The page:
Aerodynamics urbee

Published on May 6th, 2013 | by Christopher DeMorro

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3D Printed Cars Could Revolutionize The Automobile

urbeeThe fundamental nature of assembling an automobile is both complex and expensive as man and machine work together on a vehicle with thousands of separate components. But one man is working to develop a lightweight, affordable car that is different in a very important way. Rather than be assembled, this new kind of car is “printed”, and it could revolutionize the auto manufacturing business.

The brainchild of Jim Kor, the car is called the “Urbee”, and not only is the all-plastic design lighter than the traditional steel car body, but it’s just as strong too. Using new 3D printing methods, Kor and his team can upload a part design and then walk away as computers build the car one tiny layer at a time. All told it takes about 2,500 hours to build a single car.

While that is quite a bit of time to build one car, the 3D printing process allows for more intricate manipulation of the materials, allowing a design that is lighter and stronger than traditional steel. Instead of having multiple small components fitting into a single piece, like a bumper, 3D printing allows all the bumper components to be built into one piece. The result is a car with a curb weight of 545 kg, or around 1,100 pounds, allowing for maximum for fuel economy. The teardrop shape and 0.15 drag coefficient also certainly help.

Kor is focusing heavily on safety too, and the three-wheeled urbee is expected to be able to pass the 24 Hours of Le Mans tech inspection. That means it will be a very, very safe vehicle, if it ever makes it into production. Kor already has 14 orders for the Urbee, which he expects to sell for $50,000 each.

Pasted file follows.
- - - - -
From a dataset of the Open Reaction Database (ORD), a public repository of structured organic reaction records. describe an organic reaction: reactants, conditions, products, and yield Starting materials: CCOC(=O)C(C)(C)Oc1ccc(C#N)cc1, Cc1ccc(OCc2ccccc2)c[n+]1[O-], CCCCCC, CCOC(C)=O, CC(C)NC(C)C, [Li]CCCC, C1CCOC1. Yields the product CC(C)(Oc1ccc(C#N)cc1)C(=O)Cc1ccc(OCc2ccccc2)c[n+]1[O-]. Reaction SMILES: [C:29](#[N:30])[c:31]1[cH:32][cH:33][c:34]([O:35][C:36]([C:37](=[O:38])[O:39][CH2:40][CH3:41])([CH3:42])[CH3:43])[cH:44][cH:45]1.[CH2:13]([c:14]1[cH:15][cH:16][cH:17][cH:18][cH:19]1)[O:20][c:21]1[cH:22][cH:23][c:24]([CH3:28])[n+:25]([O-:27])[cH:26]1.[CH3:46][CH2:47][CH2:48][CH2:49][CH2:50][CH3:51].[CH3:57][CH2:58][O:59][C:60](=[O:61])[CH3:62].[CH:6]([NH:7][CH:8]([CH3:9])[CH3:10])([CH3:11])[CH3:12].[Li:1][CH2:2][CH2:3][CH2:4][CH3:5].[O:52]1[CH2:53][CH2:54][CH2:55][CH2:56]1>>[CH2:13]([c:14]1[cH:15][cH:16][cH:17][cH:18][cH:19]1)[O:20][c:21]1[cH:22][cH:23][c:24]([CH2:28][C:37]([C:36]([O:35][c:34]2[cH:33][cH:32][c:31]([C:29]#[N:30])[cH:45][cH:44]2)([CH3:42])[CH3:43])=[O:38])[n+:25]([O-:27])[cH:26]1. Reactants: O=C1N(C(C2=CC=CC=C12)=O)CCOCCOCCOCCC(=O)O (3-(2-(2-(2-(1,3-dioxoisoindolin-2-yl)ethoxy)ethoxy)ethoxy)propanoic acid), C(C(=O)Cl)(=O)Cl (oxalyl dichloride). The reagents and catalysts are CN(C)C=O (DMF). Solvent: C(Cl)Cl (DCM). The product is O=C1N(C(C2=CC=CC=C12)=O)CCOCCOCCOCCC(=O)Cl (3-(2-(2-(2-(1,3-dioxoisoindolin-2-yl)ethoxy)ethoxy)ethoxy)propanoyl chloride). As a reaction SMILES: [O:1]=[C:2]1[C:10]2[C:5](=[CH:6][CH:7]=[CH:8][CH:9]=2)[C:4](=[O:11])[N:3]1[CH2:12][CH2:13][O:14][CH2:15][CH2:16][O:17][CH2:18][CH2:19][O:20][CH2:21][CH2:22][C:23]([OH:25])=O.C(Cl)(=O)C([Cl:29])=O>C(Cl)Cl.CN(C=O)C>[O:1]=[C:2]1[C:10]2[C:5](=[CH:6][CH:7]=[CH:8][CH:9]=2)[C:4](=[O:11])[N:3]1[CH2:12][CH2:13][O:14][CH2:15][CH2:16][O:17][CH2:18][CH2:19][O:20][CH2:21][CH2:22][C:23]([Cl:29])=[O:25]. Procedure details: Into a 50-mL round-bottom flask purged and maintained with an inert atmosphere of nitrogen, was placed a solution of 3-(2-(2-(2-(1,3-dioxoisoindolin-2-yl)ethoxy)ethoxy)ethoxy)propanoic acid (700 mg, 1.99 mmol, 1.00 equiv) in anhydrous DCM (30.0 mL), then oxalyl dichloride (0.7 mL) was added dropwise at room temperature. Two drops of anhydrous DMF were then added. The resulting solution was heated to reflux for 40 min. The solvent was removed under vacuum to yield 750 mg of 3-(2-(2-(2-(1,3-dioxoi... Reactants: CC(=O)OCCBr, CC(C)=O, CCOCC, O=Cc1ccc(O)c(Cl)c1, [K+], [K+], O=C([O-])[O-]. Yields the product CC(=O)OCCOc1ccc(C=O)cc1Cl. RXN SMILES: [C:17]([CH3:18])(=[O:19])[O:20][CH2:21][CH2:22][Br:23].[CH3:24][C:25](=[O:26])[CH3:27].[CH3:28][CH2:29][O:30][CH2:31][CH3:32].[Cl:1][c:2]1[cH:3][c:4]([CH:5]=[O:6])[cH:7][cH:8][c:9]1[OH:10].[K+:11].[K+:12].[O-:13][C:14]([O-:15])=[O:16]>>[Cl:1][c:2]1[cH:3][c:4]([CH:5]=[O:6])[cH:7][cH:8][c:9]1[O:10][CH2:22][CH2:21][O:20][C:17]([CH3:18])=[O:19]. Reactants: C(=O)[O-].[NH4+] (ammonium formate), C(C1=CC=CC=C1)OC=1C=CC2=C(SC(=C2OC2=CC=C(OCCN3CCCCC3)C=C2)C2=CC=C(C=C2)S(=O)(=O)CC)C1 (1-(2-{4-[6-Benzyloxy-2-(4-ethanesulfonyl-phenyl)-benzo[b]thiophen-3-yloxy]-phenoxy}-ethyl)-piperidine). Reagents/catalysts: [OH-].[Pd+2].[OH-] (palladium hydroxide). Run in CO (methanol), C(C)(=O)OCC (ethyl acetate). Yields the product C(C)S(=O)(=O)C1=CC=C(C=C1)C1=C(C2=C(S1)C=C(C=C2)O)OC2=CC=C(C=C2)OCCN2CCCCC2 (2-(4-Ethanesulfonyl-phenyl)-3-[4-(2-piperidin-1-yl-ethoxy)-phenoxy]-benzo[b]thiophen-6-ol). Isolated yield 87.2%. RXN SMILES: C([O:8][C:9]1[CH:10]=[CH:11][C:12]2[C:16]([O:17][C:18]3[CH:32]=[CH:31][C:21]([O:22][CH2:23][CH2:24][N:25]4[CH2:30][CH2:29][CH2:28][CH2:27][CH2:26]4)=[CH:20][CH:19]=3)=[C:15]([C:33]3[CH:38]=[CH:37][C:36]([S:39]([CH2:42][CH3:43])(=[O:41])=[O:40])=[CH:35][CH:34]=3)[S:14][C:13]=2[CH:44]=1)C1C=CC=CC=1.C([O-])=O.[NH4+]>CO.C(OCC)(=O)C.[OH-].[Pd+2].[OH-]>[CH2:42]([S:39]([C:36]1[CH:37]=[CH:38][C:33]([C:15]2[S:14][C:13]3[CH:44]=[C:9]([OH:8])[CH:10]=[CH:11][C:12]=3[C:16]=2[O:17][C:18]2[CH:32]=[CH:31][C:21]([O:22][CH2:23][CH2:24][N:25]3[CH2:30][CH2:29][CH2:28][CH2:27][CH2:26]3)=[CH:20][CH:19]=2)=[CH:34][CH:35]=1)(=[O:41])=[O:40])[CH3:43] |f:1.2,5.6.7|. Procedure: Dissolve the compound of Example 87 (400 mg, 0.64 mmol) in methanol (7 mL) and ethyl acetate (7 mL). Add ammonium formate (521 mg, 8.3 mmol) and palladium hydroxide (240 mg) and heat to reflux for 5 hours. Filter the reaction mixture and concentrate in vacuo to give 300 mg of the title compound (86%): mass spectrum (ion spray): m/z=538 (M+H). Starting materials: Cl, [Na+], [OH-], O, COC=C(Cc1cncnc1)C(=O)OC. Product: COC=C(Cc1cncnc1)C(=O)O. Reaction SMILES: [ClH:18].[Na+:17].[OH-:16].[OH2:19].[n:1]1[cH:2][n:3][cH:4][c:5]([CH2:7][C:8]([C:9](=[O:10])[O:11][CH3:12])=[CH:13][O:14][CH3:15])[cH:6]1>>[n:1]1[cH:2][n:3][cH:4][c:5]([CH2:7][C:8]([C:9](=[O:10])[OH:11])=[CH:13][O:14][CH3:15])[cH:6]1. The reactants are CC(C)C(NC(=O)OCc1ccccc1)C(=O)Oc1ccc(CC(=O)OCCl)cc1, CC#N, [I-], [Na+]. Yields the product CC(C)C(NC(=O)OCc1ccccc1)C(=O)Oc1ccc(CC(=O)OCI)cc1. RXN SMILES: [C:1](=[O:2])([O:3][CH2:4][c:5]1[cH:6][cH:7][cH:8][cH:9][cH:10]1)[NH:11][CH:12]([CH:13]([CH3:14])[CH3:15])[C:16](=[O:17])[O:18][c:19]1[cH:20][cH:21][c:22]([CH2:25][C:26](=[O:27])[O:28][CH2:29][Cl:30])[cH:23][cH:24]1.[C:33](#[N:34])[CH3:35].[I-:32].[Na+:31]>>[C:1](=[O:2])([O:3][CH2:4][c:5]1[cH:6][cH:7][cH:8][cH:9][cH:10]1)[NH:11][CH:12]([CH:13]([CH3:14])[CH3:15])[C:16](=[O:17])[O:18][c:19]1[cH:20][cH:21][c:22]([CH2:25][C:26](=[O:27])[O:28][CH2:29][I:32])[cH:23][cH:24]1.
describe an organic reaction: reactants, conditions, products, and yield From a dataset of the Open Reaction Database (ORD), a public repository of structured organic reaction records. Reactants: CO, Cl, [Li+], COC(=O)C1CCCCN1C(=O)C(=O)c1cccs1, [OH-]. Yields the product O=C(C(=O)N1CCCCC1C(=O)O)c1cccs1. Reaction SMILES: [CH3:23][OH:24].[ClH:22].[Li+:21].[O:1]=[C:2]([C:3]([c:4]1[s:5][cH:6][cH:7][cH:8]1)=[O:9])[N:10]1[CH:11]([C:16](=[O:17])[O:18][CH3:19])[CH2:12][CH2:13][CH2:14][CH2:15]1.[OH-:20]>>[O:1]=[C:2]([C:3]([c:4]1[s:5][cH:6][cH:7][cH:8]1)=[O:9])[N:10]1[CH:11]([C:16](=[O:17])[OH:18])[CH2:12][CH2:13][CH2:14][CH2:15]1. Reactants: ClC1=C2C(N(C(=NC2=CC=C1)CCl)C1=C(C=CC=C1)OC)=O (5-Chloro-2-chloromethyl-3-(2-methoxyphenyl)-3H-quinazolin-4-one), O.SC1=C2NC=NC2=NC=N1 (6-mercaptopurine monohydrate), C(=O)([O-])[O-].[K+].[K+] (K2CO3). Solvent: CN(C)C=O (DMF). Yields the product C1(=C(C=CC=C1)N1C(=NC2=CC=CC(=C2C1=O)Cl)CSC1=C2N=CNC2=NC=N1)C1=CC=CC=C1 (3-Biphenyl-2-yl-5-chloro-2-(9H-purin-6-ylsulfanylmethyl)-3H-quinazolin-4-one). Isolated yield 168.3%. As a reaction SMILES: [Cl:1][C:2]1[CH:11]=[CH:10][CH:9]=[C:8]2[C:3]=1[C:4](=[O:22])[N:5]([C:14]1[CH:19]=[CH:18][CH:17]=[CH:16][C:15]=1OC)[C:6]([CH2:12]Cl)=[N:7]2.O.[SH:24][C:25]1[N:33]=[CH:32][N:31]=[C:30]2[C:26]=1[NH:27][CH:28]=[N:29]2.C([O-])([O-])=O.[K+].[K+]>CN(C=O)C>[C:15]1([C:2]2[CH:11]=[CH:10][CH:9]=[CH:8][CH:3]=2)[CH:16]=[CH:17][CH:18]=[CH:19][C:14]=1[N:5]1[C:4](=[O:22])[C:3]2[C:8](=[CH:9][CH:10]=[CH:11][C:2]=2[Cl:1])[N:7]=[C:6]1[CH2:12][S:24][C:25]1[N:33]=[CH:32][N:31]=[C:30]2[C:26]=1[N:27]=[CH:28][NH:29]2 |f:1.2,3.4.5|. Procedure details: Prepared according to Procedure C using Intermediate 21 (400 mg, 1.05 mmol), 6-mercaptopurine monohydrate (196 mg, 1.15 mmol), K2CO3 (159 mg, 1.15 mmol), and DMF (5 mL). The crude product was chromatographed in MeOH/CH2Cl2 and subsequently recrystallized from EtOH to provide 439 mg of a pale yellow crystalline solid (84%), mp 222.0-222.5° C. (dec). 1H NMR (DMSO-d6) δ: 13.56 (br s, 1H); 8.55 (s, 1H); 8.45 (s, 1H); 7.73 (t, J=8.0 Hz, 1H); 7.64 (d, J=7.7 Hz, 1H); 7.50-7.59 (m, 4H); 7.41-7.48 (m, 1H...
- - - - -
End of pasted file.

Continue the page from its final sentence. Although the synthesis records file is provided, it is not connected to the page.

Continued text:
Ok, so it isn’t very cheap right now, but 3D printing could alter everything we know about manufacturing, and one day in the far future, we could conceivably order a new car and have it printed out to our exact specifications. How incredible would that be?

Source: Wired | Image: Sara Payne


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About the Author

A writer and gearhead who loves all things automotive, from hybrids to HEMIs, can be found wrenching or writing- or esle, he's running, because he's one of those crazy people who gets enjoyment from running insane distances.



  • http://www.facebook.com/people/Bruce-Miller/100000952005408 Bruce Miller

    Well outside the corporate grasp, many new materials, designs even hub motors, showing promise as the giant corporate influences that stole the EV-1 weaken now.

  • David Fuchs

    You wouldn’t download a car would you …. LOL … Who knew that content industry had a crystal ball.

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  • CS

    Printed all as one piece? So what happens if you have a fender bender? Does the whole car need to be totaled?

    Great concept and leads the way to individualized cars someday on market. Labor, materials, recycling — so many implications when (not if) this becomes real.

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  • Rob Krebs

    Great post, Christopher DeMorro! It’s exciting to think about the endless possibilities for the cars of tomorrow when lightweight
    plastics team up with innovative technology to produce vehicles that are as safe and efficient as the Urbee plans to be. With the strict 54.5 mpg deadline set for 2025 slowly approaching, it’ll be interesting to see how automakers and manufacturers continue to work with 3D printers and plastics in cars to boost automobile fuel economy. Wonder if carbon nanotubes can be extruded by the printer to make a carbon fiber body?

    For more on the cars of the future, visit: http://www.facebook.com/plasticcar and http://plastics-car.com/Tomorrows-Automobiles/Automobile-Designs-of-the-Future

    Rob Krebs, Market Innovations, American Chemistry Council

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